Audrey Niffenegger - The Time Traveler's Wife
Jim Naughtie presents Bookclub on BBC Radio 4
You can listen to Audrey Niffenegger discussing her bestselling novel The Time Traveler's Wife with James Naughtie from Sunday 7th July. More information here.
How appropriate it was that Audrey Niffenegger chose to start her novel, The Time Traveller’s Wife, by writing the last scenes first. You expect time travel to be a back-to-front business. She told this month's readers in Broadcasting House that she had the title and the ending before the beginning came to her, and also explained how important it was that she worked out the rules about time travel before she started.
To explain, this is in many ways an old-fashioned love story. Henry is a time-traveller and his wife, Clare, isn’t. When he first meets her, she is six and he is much, much older. Things change with the bending of time. In the third section of the book, Clare is alone because Henry has gone – even people who play with time sometimes have to die, and in his case his power is involuntary, caused by a genetic condition. He is no Doctor Who. And that means that the end of their story is strangely normal. I think that is one of its fascinations – that the story is a simple one, despite the complicated set of rules by which it is organised (Audrey wisely avoids tricks about altering events after they’ve happened, for example, like going back and getting your grandfather to marry someone else).
Aside from that pleasure, I have a very soft spot for Chicago, Henry’s city. Audrey knows it intimately, and she’s immersed in its culture of writing and visual art which is such a dominating influence there. Sometimes visitors are surprised by that, because they think of Al Capone and The Sting and like to see the city as a place defined by crookedness, speak-easies and generally dark goings-on. That’s not entirely untrue, but I do enjoy visitors’ stories of discovering the architecture tour along the Chicago River which takes you past majestic buildings from every period of American architecture, appropriate to the city of Frank Lloyd Wright. And Audrey knows every corridor of the Art Institute, which is one of the world’s great museums and galleries.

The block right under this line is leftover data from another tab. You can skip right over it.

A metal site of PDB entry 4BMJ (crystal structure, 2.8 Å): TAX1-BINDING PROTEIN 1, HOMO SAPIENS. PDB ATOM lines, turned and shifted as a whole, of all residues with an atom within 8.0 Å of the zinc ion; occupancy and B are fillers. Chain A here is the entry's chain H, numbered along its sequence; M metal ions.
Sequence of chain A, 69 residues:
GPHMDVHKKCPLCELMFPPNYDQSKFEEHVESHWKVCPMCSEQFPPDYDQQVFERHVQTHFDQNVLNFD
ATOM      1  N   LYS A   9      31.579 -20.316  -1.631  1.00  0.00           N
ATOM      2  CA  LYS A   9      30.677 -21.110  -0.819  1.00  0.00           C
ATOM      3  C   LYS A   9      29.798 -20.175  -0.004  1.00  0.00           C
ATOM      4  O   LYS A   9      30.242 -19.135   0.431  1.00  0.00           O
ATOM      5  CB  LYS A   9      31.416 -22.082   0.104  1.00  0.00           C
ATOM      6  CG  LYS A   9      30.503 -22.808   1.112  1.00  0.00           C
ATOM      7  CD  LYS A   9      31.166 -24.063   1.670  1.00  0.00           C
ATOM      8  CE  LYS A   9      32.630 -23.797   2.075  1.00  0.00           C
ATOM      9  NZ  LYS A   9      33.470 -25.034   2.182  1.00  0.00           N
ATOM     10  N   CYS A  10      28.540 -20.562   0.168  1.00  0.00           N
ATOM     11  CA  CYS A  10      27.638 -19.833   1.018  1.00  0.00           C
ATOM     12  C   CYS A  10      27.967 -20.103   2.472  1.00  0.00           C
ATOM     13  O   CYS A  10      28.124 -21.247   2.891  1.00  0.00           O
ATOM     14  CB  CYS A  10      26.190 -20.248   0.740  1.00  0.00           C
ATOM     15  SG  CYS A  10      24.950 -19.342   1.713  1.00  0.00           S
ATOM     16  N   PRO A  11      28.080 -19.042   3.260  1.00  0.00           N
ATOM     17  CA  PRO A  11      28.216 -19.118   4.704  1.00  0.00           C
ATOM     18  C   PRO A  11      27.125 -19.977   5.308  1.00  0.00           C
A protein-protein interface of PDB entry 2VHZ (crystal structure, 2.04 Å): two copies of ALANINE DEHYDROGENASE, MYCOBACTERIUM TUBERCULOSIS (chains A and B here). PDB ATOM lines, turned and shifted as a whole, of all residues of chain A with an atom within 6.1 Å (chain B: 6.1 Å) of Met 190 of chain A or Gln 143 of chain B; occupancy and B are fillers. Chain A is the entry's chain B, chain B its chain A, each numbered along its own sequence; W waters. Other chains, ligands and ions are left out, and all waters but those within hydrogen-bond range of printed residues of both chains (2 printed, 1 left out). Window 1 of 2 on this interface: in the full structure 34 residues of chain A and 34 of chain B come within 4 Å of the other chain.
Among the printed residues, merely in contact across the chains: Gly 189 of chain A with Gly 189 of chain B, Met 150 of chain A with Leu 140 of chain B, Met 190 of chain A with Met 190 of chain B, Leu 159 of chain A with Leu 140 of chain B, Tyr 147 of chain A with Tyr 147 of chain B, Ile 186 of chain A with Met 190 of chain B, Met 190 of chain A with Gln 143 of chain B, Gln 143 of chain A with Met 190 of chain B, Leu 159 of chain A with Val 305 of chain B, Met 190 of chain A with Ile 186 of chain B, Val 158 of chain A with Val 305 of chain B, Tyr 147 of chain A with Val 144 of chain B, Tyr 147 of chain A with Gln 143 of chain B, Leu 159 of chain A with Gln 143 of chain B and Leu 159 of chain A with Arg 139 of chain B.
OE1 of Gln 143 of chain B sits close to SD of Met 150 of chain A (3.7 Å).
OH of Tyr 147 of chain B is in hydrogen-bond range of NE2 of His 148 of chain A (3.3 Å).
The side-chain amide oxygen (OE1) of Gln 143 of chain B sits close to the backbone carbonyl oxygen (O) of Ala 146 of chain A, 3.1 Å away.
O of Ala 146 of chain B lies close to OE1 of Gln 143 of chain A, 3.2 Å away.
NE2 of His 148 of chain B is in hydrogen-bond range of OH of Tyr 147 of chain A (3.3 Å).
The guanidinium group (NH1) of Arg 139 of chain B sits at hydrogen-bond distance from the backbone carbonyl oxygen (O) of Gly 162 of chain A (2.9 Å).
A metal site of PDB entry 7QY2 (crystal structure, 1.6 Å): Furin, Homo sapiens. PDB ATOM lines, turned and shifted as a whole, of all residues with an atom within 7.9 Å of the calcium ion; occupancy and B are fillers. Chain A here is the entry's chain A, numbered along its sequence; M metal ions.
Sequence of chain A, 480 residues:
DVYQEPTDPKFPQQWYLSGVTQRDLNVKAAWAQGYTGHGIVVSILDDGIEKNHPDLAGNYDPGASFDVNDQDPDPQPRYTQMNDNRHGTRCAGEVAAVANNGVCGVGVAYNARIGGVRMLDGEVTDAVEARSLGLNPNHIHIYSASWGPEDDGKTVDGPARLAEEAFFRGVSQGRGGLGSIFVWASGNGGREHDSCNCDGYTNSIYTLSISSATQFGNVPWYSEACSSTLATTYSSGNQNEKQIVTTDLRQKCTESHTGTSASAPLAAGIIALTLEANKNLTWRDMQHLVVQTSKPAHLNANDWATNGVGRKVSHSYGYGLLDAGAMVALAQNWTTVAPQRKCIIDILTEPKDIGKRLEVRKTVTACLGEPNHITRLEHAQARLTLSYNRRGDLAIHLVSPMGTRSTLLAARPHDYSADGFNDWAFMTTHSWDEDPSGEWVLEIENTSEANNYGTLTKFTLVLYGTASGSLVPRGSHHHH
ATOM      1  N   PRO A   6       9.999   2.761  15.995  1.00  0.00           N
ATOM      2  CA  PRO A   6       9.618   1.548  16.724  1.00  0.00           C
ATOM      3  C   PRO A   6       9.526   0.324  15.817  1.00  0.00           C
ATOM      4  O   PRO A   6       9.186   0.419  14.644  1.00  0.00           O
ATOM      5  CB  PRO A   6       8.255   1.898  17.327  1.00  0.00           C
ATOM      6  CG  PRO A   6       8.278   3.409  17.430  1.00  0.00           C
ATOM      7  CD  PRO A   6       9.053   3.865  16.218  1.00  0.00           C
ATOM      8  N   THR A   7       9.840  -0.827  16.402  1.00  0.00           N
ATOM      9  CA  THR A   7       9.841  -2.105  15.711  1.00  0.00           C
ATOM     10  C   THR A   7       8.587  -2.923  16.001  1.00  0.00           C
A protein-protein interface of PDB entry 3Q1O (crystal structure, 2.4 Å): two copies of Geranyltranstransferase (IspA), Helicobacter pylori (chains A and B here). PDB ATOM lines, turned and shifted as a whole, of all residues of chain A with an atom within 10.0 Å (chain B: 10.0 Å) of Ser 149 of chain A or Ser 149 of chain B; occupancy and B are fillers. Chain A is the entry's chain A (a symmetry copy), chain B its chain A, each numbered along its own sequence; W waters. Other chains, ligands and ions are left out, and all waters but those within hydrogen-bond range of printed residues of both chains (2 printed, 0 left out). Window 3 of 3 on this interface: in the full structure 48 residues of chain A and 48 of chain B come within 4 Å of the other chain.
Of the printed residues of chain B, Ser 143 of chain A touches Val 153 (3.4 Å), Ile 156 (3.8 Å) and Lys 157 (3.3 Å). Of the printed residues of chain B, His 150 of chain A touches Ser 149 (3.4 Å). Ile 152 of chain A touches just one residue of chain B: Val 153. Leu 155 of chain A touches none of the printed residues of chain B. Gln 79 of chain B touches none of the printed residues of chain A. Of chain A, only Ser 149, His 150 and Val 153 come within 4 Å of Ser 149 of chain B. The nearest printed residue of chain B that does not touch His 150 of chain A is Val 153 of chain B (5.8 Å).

The appeal of the book owes a great deal to that atmosphere, and I think it is what gives Henry much of his interest. He’s a special collections librarian and although one of our readers suggested that he is a little on the selfish side – a judgment with which I couldn’t disagree – the success of the book (which was Audrey’s first) is surely to do in part with the way that his background, the place around him, is brought to life in such assured prose. Audrey writes passionately – and she was pleased when I suggested that some of the scenes were quite steamy – and she disguises very deftly the fact that the book raises some perplexing problems.
As she pointed out in answer to one of our readers, the question of determinism and free will lurks at the heart of the story, because at every turn the progress of Henry and Clare’s relationship raises the problem that they exist in the world in quite different ways. Yet at the end, Clare is simply an older lady who has been left alone and to that extent the story resumes a familiar course.
The delicacy of Audrey’s portrait of Clare, which is never overdone or lumbered with philosophical ramblings about time, is instantly appealing.
I do hope you enjoy the programme.
And if you’d like to come to a recording, we’re delighted to say in September we’ll be discussing Bring up the Bodies with Hilary Mantel in Devon, and also the first Jack Reacher novel, Killing Floor, with author Lee Child in London. For more information go to the Book Club pages on BBC Radio 4.
Listen to The Time Traveler's Wife on Bookclub - available after broadcast on 7 July